Phil´s Journal


The Cost of Quality and Price of Nonconformance

During the question-and-answer session of a recent speaking engagement, I was asked why I insist on talking about the "price of nonconformance" when everyone else talks about the "cost of quality." Much of the previous question time had been concerned with our new interactive CD that shows the individual how to calculate PONC.

In the late 1950s, I attended a seminar where they used a case developed by General Electric Co. during the time Armand Feigenbaum was there. The case study compared two assembly lines using financial measurement. It was the first time I had seen money and quality put together in some measurable form, and it made me think. After a while, I decided that quality professionals and management looked on COQ as a sort of tax, or fee, on "goodness." The main effort was to analyze the numbers and determine what would be a good level for that kind of business. No action seemed to come from the thought, and, in fact, no companies used it except in isolated applications like products or manufacturing lines.

In 1965, I wrote Cutting the Cost of Quality, which aimed at showing how measurements could be used to establish prevention as the way to achieve improvement. The book was not well-received by the conventional quality population, but it did have some readership and was reprinted in 1990 in a 25th anniversary edition.

When I joined ITT in 1965 as the corporate quality director, I realized that I would have to find a way to communicate with management about quality in financial terms. The COQ formulas defining internal and external failures, prevention and other costs were too mixed up for management to deal with. They did not set up actionable forces. I defined quality as "conformance to requirements" and nonquality as "nonconformance to requirements." The questions then became, "What does it cost us to not conform to the requirements we have established for use in producing the products and services of our organization? What is the PONC?"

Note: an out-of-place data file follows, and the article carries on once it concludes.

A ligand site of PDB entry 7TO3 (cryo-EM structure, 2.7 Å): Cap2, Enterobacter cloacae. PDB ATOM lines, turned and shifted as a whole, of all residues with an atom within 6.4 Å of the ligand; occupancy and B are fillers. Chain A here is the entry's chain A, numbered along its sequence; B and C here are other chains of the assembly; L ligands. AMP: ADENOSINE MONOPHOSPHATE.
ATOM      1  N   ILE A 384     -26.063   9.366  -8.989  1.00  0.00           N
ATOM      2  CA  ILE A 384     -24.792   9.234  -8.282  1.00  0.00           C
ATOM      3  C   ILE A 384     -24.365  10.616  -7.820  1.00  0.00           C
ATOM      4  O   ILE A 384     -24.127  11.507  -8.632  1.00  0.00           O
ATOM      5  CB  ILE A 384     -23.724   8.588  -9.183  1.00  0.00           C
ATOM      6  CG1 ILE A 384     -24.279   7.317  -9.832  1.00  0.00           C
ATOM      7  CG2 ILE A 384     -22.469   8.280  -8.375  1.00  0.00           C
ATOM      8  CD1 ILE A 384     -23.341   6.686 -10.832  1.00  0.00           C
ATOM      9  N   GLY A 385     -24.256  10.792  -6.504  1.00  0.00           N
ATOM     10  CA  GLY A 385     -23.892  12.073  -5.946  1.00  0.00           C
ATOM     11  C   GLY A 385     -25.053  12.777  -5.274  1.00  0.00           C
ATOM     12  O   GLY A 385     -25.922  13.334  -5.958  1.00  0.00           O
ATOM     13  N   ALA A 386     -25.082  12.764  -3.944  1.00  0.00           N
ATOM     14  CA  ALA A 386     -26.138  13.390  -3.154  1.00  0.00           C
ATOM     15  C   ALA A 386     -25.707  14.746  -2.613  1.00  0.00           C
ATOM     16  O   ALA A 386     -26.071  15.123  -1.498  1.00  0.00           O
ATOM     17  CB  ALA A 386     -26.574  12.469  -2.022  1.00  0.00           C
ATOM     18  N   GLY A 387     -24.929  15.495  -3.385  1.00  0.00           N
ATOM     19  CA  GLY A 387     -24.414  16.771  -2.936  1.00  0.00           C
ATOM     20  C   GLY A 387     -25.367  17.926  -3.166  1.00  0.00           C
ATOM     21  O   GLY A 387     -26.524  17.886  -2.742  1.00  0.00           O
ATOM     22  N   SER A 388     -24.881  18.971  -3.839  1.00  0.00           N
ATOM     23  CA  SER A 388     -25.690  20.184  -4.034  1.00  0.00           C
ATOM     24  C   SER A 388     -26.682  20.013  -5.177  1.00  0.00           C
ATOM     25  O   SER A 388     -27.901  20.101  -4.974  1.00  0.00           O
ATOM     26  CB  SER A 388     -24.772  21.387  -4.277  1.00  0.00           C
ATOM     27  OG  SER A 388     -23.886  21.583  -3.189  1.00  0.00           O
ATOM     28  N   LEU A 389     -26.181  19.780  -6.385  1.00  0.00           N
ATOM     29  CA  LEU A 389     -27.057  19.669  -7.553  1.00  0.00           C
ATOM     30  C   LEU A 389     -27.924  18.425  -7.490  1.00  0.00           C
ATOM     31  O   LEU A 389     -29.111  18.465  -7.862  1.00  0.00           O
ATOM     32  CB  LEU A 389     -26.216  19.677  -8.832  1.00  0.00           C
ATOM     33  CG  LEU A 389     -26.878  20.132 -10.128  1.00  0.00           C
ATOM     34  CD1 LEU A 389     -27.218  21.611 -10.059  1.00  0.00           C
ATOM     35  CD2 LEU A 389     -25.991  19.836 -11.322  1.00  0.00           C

This could be plugged into the accounting system once we defined actions that wouldn't be necessary if we did everything we had agreed upon. The financial department then could report on each division and product line, as well as the corporation as a whole. We found this to be a huge number, about 25 percent of revenue, compared with the 3 percent or 4 percent COQ evaluations produced. The main result was that it became easy to identify the areas needing corrective action.

By paying attention to and acting on these measurements, ITT reduced its PONC during the next few years to below 6 percent. After that, I never had any problem getting management's attention about quality.

In 1979, in Quality Is Free, I included information about PONC. The interest from management of other companies and the book's reception led me to set up Philip Crosby Associates Inc. and the Quality College, where we taught client companies how to understand and manage quality. The key item was the price of nonconformance--that way they could measure their success or failure.

In short, COQ is viewed as a tax on goodness and is used that way. PONC is a measurement management can use to deal with quality as they deal with all the other components of their work.


About the author

Philip B. Crosby, a popular speaker and founder of Philip Crosby Associates--now PCA II--is also the author of several books, including Quality Is Still Free (McGraw-Hill, 1995) and The Absolutes of Leadership (Jossey-Bass, 1996). Visit his Web site at .


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